The year is 1852. In France, Emperor Napoleon III, increasingly worried by rising crime and insufficient colonists to consolidate France’s empire, has a new and dreadful brainwave. Napoleon is uninterested in social reform or rehabilitation. He’s interested in social cleansing where criminals can simply be exported elsewhere and used as slave labour, preferably never to return to France. His brainchild will become the most infamous penal system in history. Even today it’s a taboo subject for many French people. His plan is for a system of penal colonies in French Guiana. Inmates call it ‘Le Bagne’ and are known as ‘Bagnards.’ Former inmate and escaper Rene Belbenoit called it the ‘Dry Guillotine’ and his 1938 book damned both the colony and the ideas behind it. The wider world still calls it ‘Devil’s Island.’
‘The policy of the Administration is to kill, not to better or reclaim.’ – Rene Belbenoit.
Many people today think of the Guiana Penal Administration in that way, three small islands off the Guiana coastline (Royale, St. Joseph and Devil’s) known collectively as the ‘Iles du Salut’ (‘Islands of Salvation’). They weren’t. Out of approximately 70,000 inmates sent there, approximately 50 were incarcerated on Devil’s Island itself. It was reserved for French political prisoners, not ordinary criminals. 70,000 inmates went out to Guiana, only 2,000 or so returned. Only around 5,000 survived to finish their sentences. The rest succumbed to disease, murder, execution, failed escape attempts and deadly animals populating the Guiana jungle. Conditions were so bad that between 40 percent and 80 percent of one intake would be dead before the next intake arrived.
Bagnards came from all over France, confined pending transportation at St-Martin de Re near the West coast port of La Rochelle. Twice a year an old steamer named ‘Martiniere’ left for Guiana. The inmates were escorted from the prison to the dock under military guard. Specially-trained Senegalese colonial troops with fixed bayonets marched them through the town where their friends and families would have their last sight of ‘Les Bagnards’ as they left, mostly never to return. To quote its most famous inmate Henri ‘Papillon’ Charriere:
“No prisoner, no warder, no gendarme, no person in the crowd disturbed that truly heart-rending moment when everyone knew that one thousand, eight hundred men were about to vanish from ordinary life forever.”
Their suffering began aboard ship, crammed below decks like sardines with only a half-hour a day on deck for fresh air and sunlight. The lack of hammocks forced many inmates to sleep directly on the steel of the ship. Any trouble below decks was met by punishment from the guards, turning hot steam hoses on the inmates. Guards could also flog inmates who disobeyed even insignificant orders. Inmates often murdered each other to settle grudges or robbed each other of whatever small possessions they had.
Life in Guiana, for those who made it that far, was immeasurably worse. All an inmate had to endure the voyage was issued prior to embarkation; a convict uniform, wooden clogs, a sunhat and a small secret device known to convicts as a ‘plan’ or ‘charger.’ A ‘charger’ was a small metal tube carried internally, perhaps containing money, gems, small escape tools, a map and maybe a small knife for self-protection. If an inmate was discovered carrying one, or indeed broke any other rule aboard ship deemed too serious for a mere flogging, they spent the rest of the voyage shackled in the bilges in searing heat and deafening noise, directly over the engine room and boilers.
New arrivals landed at St. Laurent, capital of the Penal Administration. At St. Laurent most inmates would serve their sentences unless they were interned on the islands or sent straight to jungle work camps. At St.Laurent they were classified according to security risk and criminal record. Standard inmates were ‘Transportes;’ transportees were inmates who had committed more serious crimes. Lower down were ‘Relegues;’ serial petty offenders with records for crimes like shoplifting or burglary. The few surviving their sentences were listed as ‘Liberes;’ in theory, freed inmates.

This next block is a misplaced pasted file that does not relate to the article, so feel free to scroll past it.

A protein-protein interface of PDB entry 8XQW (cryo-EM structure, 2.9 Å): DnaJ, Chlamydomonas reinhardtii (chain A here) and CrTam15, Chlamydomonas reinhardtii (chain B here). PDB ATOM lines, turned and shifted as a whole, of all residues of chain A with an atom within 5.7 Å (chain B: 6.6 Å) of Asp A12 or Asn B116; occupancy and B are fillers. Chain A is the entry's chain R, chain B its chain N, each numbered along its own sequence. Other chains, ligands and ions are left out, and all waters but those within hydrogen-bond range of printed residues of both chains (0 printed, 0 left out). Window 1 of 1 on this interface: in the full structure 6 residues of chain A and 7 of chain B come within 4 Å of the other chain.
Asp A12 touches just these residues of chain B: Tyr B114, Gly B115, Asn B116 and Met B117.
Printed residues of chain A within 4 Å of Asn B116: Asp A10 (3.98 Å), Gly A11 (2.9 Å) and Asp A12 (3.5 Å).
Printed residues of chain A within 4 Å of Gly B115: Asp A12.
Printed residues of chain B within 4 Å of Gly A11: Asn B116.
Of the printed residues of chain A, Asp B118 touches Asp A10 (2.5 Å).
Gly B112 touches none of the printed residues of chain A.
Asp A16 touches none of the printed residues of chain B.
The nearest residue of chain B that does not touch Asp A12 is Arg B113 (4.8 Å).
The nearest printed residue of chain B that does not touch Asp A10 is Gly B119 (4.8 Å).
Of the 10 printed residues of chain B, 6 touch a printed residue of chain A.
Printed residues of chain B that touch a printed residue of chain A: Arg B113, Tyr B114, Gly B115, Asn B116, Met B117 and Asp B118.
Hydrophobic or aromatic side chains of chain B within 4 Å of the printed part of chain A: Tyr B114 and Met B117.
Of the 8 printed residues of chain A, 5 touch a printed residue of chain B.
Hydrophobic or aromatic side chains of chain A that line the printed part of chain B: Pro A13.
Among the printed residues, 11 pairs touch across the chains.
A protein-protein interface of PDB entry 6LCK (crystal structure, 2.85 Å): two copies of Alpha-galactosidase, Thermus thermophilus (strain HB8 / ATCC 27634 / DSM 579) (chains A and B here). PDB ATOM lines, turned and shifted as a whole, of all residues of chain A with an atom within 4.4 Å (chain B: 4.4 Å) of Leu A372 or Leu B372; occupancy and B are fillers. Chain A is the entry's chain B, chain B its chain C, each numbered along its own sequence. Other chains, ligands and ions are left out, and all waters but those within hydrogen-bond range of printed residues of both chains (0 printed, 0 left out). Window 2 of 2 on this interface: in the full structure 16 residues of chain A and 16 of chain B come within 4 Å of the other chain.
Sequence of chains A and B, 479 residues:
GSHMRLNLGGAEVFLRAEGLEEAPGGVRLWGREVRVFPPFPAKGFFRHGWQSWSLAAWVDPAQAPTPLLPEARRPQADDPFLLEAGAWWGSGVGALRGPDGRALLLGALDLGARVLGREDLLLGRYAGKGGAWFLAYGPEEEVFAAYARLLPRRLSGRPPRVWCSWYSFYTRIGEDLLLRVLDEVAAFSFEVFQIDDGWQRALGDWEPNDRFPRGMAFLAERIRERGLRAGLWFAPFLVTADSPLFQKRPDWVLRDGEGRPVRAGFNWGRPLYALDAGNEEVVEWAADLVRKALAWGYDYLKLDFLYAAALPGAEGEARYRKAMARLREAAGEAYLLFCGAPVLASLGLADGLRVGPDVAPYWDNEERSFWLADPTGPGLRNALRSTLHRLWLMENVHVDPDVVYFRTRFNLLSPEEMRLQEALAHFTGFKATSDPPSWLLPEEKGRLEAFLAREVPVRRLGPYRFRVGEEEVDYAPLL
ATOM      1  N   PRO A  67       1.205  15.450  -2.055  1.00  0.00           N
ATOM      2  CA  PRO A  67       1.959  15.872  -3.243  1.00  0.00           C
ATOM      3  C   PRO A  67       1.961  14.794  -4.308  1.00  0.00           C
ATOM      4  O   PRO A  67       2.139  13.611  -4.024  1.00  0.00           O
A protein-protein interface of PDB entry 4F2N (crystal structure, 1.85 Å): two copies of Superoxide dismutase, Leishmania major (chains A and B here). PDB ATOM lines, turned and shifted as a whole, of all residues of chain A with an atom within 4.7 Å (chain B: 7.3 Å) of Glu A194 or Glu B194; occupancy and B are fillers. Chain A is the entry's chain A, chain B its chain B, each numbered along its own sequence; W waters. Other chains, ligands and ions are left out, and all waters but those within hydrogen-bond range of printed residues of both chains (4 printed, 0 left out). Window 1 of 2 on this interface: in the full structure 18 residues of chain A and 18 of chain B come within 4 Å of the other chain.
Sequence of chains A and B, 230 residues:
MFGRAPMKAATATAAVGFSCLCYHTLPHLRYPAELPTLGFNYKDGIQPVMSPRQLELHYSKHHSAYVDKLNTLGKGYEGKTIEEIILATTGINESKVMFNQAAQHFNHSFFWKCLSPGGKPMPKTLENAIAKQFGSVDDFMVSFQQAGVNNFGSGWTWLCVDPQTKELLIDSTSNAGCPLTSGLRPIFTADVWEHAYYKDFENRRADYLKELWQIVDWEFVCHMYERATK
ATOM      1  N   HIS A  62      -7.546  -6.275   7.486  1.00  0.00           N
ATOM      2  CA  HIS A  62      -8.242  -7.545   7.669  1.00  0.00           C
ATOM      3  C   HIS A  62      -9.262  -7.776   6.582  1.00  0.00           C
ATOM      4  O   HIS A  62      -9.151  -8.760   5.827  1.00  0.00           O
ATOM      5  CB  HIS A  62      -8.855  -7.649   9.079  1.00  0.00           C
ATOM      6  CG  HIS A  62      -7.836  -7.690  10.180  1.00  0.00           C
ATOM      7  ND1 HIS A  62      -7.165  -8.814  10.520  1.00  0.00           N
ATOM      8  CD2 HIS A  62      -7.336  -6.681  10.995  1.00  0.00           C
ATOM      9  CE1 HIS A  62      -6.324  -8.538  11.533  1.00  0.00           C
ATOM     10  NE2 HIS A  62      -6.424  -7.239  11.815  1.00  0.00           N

The worst of the worst were ‘Incorrigibles’ or ‘Incos.’ ‘Incos’ went straight to the feared jungle camps where food was short, work hard, danger significant, and life expectancy seldom more than a few months. If not the jungle camps, then a permanent posting to Royale was their most likely destination.
Inmates especially hated the system ‘Doublage.’ Any prisoner serving less than eight years had to spend the same amount of time in Guiana as a colonist. Anyone with more than eight years was barred from ever returning to France or leaving Guiana. A two-year sentence effectively became four, assuming the inmate survived.
Conditions were appalling. Food was barely edible and never enough for anybody performing forced labour. Medical care existed, but the prison hospital was poorly equipped and chronically under-staffed. Discipline was brutal, floggings, extended solitary confinement and the guillotine being the order of the day. In the jungle camps inmates worked to stiff daily quotas while underfed, malnourished, and brutally disciplined at the slightest infraction. The camps were also breeding grounds for disease. Yellow fever, dysentery, malaria, typhus, cholera, and leprosy were commonplace. The jungle was rife with jaguars, snakes, venomous centipedes, and carnivorous ants. The Maroni River was home to piranha and caymans. If these weren’t enough, mosquitoes, leeches, and vampire bats were capable of infecting their human hosts with rabies, malaria, and other deadly diseases.
Perhaps the worst aspect was the human factor. The Penal Administration wasn’t concerned about how staff treated inmates provided work quotas were met and the inmates kept in line. Inmates not meeting their daily quota one day would be fed a small amount of bread and water the day after. They also had to finish the previous day’s quota as well as meeting their current day’s quota. Every failed day after that meant no food at all until the inmate met a day’s quota and also cleared their backlog. Otherwise, they’d starve, weaken, and probably die.